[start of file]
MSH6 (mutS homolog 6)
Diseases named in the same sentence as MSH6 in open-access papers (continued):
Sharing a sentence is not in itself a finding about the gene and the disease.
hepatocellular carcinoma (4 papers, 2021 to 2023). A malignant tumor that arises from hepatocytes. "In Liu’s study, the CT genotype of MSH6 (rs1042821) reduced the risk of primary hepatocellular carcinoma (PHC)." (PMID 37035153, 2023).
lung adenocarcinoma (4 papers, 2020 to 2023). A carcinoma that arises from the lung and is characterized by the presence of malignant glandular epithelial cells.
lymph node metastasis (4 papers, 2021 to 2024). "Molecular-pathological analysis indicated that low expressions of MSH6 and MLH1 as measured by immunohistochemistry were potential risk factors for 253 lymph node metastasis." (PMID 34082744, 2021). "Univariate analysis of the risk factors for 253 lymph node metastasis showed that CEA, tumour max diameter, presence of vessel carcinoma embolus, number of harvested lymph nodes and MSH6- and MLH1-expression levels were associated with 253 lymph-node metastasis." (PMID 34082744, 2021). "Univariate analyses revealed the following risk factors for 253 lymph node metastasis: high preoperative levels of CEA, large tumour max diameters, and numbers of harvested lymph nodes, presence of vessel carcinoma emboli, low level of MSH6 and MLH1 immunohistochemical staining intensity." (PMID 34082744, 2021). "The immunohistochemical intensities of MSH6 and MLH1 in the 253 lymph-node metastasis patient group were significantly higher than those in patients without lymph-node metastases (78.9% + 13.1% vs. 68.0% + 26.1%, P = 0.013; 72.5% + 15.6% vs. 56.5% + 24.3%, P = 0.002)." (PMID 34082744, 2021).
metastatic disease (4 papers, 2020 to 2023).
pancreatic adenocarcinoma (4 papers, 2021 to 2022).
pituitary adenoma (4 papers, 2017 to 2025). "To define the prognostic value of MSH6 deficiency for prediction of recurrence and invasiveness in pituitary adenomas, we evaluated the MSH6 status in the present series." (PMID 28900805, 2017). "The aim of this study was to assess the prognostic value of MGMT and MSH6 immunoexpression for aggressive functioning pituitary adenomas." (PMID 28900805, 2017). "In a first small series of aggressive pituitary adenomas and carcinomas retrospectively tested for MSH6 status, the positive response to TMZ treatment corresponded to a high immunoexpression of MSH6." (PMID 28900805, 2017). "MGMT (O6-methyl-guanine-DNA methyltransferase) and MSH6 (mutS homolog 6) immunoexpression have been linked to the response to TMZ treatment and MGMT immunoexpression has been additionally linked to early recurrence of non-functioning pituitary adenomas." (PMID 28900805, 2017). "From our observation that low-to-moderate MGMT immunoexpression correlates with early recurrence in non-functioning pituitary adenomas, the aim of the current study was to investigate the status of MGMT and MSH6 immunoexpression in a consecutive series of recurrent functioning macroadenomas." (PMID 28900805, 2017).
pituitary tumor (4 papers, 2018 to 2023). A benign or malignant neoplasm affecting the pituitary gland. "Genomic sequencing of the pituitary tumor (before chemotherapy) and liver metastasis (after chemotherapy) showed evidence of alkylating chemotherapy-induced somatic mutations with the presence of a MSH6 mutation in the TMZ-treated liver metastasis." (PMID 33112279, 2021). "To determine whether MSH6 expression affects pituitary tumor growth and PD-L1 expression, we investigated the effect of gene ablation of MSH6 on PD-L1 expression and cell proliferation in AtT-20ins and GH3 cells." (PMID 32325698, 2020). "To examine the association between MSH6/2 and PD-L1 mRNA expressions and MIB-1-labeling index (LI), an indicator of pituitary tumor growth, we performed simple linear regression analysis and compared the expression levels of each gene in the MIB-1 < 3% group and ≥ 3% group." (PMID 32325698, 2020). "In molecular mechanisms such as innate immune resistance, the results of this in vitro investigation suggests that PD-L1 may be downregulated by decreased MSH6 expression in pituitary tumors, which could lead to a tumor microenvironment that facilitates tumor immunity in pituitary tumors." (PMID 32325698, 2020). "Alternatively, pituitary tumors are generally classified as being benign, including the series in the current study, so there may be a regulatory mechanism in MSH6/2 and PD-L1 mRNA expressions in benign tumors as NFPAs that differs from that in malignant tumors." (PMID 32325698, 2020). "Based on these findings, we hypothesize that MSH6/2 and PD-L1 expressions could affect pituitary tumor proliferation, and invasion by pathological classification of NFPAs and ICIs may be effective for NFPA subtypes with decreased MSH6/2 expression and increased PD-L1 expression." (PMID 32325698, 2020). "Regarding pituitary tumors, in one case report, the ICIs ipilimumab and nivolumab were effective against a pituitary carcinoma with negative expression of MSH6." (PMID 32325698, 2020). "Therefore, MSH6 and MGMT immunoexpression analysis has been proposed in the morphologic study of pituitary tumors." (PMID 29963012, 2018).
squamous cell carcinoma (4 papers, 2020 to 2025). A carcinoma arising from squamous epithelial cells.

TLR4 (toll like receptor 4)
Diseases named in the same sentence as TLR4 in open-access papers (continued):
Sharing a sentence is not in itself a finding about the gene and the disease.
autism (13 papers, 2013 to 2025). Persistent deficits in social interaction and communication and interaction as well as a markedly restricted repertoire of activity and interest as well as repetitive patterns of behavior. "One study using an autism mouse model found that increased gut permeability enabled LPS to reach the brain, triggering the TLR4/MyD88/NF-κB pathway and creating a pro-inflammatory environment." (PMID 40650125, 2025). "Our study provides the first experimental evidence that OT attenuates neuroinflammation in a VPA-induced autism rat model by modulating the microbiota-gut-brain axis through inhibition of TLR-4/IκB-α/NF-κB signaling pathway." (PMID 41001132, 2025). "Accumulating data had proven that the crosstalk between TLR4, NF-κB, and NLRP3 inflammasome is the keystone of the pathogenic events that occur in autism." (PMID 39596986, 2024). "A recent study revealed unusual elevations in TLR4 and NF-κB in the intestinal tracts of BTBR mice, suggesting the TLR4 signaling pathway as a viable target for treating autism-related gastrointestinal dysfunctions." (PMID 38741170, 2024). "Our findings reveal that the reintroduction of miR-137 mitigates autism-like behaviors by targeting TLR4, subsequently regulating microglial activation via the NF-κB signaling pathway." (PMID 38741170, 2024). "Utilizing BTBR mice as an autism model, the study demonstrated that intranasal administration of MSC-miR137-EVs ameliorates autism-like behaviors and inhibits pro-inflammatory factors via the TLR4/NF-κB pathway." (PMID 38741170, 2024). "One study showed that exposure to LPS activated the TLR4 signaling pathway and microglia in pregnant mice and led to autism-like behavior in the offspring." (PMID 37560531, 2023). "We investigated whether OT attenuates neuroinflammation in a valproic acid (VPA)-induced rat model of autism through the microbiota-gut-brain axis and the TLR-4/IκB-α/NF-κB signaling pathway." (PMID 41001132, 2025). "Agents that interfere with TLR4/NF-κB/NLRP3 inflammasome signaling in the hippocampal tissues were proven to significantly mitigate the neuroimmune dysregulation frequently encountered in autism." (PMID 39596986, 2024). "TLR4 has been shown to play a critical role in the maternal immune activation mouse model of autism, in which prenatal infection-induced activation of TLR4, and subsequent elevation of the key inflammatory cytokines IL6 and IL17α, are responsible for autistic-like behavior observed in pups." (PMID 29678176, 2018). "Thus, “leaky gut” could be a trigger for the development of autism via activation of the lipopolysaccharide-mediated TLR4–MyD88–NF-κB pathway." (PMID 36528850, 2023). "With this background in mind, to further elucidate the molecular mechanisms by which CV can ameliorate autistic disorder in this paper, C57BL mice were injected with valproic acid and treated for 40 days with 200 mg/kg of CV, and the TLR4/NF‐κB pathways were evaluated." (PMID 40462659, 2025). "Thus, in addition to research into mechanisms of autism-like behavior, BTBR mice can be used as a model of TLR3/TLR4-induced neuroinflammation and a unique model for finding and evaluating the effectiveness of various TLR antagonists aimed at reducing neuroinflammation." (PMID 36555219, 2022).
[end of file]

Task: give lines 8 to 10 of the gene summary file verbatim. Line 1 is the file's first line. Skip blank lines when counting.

pancreatic adenocarcinoma (4 papers, 2021 to 2022).
pituitary adenoma (4 papers, 2017 to 2025). "To define the prognostic value of MSH6 deficiency for prediction of recurrence and invasiveness in pituitary adenomas, we evaluated the MSH6 status in the present series." (PMID 28900805, 2017). "The aim of this study was to assess the prognostic value of MGMT and MSH6 immunoexpression for aggressive functioning pituitary adenomas." (PMID 28900805, 2017). "In a first small series of aggressive pituitary adenomas and carcinomas retrospectively tested for MSH6 status, the positive response to TMZ treatment corresponded to a high immunoexpression of MSH6." (PMID 28900805, 2017). "MGMT (O6-methyl-guanine-DNA methyltransferase) and MSH6 (mutS homolog 6) immunoexpression have been linked to the response to TMZ treatment and MGMT immunoexpression has been additionally linked to early recurrence of non-functioning pituitary adenomas." (PMID 28900805, 2017). "From our observation that low-to-moderate MGMT immunoexpression correlates with early recurrence in non-functioning pituitary adenomas, the aim of the current study was to investigate the status of MGMT and MSH6 immunoexpression in a consecutive series of recurrent functioning macroadenomas." (PMID 28900805, 2017).
pituitary tumor (4 papers, 2018 to 2023). A benign or malignant neoplasm affecting the pituitary gland. "Genomic sequencing of the pituitary tumor (before chemotherapy) and liver metastasis (after chemotherapy) showed evidence of alkylating chemotherapy-induced somatic mutations with the presence of a MSH6 mutation in the TMZ-treated liver metastasis." (PMID 33112279, 2021). "To determine whether MSH6 expression affects pituitary tumor growth and PD-L1 expression, we investigated the effect of gene ablation of MSH6 on PD-L1 expression and cell proliferation in AtT-20ins and GH3 cells." (PMID 32325698, 2020). "To examine the association between MSH6/2 and PD-L1 mRNA expressions and MIB-1-labeling index (LI), an indicator of pituitary tumor growth, we performed simple linear regression analysis and compared the expression levels of each gene in the MIB-1 < 3% group and ≥ 3% group." (PMID 32325698, 2020). "In molecular mechanisms such as innate immune resistance, the results of this in vitro investigation suggests that PD-L1 may be downregulated by decreased MSH6 expression in pituitary tumors, which could lead to a tumor microenvironment that facilitates tumor immunity in pituitary tumors." (PMID 32325698, 2020). "Alternatively, pituitary tumors are generally classified as being benign, including the series in the current study, so there may be a regulatory mechanism in MSH6/2 and PD-L1 mRNA expressions in benign tumors as NFPAs that differs from that in malignant tumors." (PMID 32325698, 2020). "Based on these findings, we hypothesize that MSH6/2 and PD-L1 expressions could affect pituitary tumor proliferation, and invasion by pathological classification of NFPAs and ICIs may be effective for NFPA subtypes with decreased MSH6/2 expression and increased PD-L1 expression." (PMID 32325698, 2020). "Regarding pituitary tumors, in one case report, the ICIs ipilimumab and nivolumab were effective against a pituitary carcinoma with negative expression of MSH6." (PMID 32325698, 2020). "Therefore, MSH6 and MGMT immunoexpression analysis has been proposed in the morphologic study of pituitary tumors." (PMID 29963012, 2018).